When you rewrote it, you inserted "AS C" after the name of table Customers, so now the word "MIDDLE", which isn't a keyword, is unexpected and you get an error!

    Because the words "MIDDLE JOIN" have been formatted in upper case and put at the start of a new line, people get fooled into thinking it's a new type of join, when it's just aliasing the Customers table with the name 'MIDDLE'. There is no such thing as a middle join!

    Derek

  • Simon Facer

    SSCertifiable

    Points: 5427

    Well, there's 5 minutes of my life I'll never get back! This question has nothing to do with how much you know about T-SQL, just do you pay attention when you are reading bad code. This reminds me of the style of Microsoft certification questions from the 1990's. Lets leave the trick questions where they belong - anywhere else but on this site, or preferably nowhere at all.

  • StarNamer

    SSCrazy Eights

    Points: 8633

    Pete Brown (12/13/2007)


    I wonder what benefit questions like these have to the community at large.

    I thought the question of the day was there to inform not just to make the author feel smug!!!

    The point is that you have to look at what the code does, especially if the syntax looks new to you.

    All the following work, and are all equivalent, even though a few get highlighted strangely

    SELECT * FROM dbo.Customers

    PARTIAL JOIN dbo.Employees ON CustomerID = EmployeeID

    SELECT * FROM dbo.Customers

    CONNECTED JOIN dbo.Employees ON CustomerID = EmployeeID

    SELECT * FROM dbo.Customers

    DISCONNECTED JOIN dbo.Employees ON CustomerID = EmployeeID

    SELECT * FROM dbo.Customers

    UPPER JOIN dbo.Employees ON CustomerID = EmployeeID

    SELECT * FROM dbo.Customers

    LOWER JOIN dbo.Employees ON CustomerID = EmployeeID

    SELECT * FROM dbo.Customers

    INVERTED JOIN dbo.Employees ON CustomerID = EmployeeID

    SELECT * FROM dbo.Customers

    EQUAL JOIN dbo.Employees ON CustomerID = EmployeeID

    SELECT * FROM dbo.Customers

    UNEQUAL JOIN dbo.Employees ON CustomerID = EmployeeID

    SELECT * FROM dbo.Customers

    TRIANGULAR JOIN dbo.Employees ON CustomerID = EmployeeID

    SELECT * FROM dbo.Customers

    INVISIBLE JOIN dbo.Employees ON CustomerID = EmployeeID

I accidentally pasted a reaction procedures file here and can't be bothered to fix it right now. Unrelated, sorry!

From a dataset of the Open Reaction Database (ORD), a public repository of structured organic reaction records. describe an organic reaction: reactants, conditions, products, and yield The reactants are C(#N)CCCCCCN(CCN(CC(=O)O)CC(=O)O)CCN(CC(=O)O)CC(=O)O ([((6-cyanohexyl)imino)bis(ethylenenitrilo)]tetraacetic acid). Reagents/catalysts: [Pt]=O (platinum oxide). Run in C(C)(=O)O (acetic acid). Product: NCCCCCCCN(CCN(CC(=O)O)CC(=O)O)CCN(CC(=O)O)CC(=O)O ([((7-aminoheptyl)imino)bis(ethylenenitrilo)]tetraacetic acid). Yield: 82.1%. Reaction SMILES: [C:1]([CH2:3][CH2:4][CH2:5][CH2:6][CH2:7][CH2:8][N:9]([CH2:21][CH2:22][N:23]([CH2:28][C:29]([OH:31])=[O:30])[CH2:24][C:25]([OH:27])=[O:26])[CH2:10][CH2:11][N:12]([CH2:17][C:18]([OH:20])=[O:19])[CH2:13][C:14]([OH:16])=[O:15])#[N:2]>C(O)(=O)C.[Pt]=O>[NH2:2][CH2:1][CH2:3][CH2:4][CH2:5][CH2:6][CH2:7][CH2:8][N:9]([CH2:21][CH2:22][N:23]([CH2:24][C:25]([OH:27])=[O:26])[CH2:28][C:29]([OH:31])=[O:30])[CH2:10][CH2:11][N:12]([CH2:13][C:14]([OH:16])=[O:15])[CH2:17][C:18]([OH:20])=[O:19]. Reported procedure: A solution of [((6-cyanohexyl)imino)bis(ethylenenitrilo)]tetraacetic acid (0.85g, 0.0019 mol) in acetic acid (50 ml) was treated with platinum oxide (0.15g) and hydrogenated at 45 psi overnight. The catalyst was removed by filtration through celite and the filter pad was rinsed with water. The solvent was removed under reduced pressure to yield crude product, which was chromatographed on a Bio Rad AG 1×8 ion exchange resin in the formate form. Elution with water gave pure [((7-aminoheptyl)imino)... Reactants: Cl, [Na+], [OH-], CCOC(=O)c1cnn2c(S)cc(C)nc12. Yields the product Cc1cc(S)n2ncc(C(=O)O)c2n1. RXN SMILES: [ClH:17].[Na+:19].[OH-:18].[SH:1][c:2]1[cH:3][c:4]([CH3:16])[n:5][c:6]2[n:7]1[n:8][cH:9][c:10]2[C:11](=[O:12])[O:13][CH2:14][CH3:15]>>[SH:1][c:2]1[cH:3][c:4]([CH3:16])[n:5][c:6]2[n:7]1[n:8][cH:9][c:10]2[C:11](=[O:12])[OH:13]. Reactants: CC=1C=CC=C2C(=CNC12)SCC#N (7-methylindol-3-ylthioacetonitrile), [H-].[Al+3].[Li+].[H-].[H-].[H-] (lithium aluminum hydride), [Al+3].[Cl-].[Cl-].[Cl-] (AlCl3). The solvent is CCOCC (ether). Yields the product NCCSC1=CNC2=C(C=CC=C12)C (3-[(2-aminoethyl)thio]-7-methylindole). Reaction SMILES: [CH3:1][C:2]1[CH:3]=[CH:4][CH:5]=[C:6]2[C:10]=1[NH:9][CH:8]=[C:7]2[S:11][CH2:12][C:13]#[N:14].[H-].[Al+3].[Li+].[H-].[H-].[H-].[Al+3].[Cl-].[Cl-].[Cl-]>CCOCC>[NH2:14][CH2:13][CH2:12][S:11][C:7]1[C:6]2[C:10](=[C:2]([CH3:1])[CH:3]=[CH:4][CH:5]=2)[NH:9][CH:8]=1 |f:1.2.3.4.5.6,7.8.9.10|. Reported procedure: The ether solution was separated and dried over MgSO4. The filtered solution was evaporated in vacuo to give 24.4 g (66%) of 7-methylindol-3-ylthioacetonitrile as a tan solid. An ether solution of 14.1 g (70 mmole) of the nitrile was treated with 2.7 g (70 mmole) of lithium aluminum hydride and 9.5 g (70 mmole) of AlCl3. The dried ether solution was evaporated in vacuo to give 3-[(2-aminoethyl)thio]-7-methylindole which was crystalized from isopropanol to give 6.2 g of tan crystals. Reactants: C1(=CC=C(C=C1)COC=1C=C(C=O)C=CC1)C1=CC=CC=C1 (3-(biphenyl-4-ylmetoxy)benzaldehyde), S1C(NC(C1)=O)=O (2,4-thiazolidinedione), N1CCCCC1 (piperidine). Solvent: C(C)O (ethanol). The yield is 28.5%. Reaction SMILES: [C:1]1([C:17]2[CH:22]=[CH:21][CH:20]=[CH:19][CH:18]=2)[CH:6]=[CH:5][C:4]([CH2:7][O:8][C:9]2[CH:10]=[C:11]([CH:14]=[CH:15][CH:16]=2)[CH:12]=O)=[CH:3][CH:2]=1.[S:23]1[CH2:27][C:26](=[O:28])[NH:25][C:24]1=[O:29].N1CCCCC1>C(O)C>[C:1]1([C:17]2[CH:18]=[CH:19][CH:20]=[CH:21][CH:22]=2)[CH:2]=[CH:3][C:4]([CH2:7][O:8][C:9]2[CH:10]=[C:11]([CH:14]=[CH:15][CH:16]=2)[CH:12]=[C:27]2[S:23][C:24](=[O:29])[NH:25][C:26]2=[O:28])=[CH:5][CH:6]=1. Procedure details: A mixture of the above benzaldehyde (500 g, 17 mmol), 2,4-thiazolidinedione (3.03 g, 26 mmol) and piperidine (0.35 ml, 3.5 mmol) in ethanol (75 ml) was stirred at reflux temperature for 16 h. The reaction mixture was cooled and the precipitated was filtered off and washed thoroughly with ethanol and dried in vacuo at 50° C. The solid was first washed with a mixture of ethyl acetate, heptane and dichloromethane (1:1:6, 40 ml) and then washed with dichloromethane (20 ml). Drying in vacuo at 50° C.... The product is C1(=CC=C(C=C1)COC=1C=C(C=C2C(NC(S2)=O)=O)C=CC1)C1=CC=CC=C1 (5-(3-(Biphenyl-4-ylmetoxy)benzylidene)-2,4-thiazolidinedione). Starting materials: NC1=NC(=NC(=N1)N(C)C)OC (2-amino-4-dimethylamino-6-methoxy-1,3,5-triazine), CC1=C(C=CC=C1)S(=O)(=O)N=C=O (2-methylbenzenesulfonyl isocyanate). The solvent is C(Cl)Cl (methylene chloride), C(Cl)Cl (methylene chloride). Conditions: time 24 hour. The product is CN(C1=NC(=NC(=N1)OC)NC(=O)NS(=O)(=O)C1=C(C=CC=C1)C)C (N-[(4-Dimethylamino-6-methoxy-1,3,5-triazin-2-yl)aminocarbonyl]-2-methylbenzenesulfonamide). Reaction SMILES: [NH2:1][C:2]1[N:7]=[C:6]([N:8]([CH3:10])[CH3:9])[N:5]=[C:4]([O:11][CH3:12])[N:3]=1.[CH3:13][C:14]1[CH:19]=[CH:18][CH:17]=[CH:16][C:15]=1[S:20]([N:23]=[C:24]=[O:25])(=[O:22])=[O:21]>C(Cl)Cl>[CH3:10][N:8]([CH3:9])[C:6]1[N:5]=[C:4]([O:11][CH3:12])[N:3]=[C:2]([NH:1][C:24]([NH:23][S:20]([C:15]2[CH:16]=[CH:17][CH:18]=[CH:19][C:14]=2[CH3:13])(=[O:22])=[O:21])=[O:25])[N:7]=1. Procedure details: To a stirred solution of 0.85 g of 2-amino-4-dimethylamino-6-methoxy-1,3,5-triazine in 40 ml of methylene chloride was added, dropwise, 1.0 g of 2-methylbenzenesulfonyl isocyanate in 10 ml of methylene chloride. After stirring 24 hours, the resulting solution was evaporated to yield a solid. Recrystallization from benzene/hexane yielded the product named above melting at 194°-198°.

And, of course, all these work, but one returns a different result to the others 🙂

    SELECT * FROM dbo.Customers

    RIHGT JOIN dbo.Employees ON CustomerID = EmployeeID

    SELECT * FROM dbo.Customers

    RITE JOIN dbo.Employees ON CustomerID = EmployeeID

    SELECT * FROM dbo.Customers

    WRITE JOIN dbo.Employees ON CustomerID = EmployeeID

    SELECT * FROM dbo.Customers

    RIGHT JOIN dbo.Employees ON CustomerID = EmployeeID

    Derek

  • Iordan Slavov

    Mr or Mrs. 500

    Points: 586

    That's a trick question, alright. But don't get so upset you didn't answer it correctly - I didn't either. My thoughts went something like "A predicate for joins that I don't know? Possible but very unlikely... Must be a code error". I didn't question the syntax rules ... But if they allow you to write "bad" code may be the rules are bad? Had the "as" word been mandatory you couldn't be tricked - after all how much of a saving are 2 letters?


  • Adrian Nichols-360275

    SSCertifiable

    Points: 7694

    I think that the question is quite useful, especially if you are starting a new DBA job or contract; poorly formatted coding is out there. The author may well feel smug as there are a number of people (including myself) who did not read the code properly and chose an incorrect answer.

    Life is full of little hurdles that will trip you up; just don't let a slightly damaged ego cloud any further judgement.



    Ade

    A Freudian Slip is when you say one thing and mean your mother.
    For detail-enriched answers, ask detail-enriched questions...[/url]

  • StarNamer

    SSCrazy Eights

    Points: 8633

    Iordan Slavov (12/13/2007)


    Had the "as" word been mandatory you couldn't be tricked - after all how much of a saving are 2 letters?

    That's what I felt when I wasn't getting an expected result and finally noticed the typo in a RIHGT JOIN! 😉

    Derek